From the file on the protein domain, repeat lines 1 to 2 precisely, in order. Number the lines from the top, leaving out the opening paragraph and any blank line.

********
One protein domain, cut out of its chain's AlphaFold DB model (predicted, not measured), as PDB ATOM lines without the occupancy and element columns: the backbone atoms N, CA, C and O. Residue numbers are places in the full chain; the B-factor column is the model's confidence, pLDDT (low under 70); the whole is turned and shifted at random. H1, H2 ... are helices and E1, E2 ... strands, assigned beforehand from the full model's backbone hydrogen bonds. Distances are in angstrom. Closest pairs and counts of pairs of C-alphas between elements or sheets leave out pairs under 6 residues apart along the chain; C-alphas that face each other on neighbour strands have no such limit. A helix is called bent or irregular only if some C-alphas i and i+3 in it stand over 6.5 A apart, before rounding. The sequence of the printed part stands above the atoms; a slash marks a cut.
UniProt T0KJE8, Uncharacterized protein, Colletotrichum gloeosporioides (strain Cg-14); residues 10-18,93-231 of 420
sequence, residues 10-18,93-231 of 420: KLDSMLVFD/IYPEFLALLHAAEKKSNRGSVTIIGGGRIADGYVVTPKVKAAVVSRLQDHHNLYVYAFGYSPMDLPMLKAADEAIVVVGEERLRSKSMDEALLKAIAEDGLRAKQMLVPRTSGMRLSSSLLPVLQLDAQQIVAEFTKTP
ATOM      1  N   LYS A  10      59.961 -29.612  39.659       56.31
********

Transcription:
UniProt T0KJE8, Uncharacterized protein, Colletotrichum gloeosporioides (strain Cg-14); residues 10-18,93-231 of 420
sequence, residues 10-18,93-231 of 420: KLDSMLVFD/IYPEFLALLHAAEKKSNRGSVTIIGGGRIADGYVVTPKVKAAVVSRLQDHHNLYVYAFGYSPMDLPMLKAADEAIVVVGEERLRSKSMDEALLKAIAEDGLRAKQMLVPRTSGMRLSSSLLPVLQLDAQQIVAEFTKTP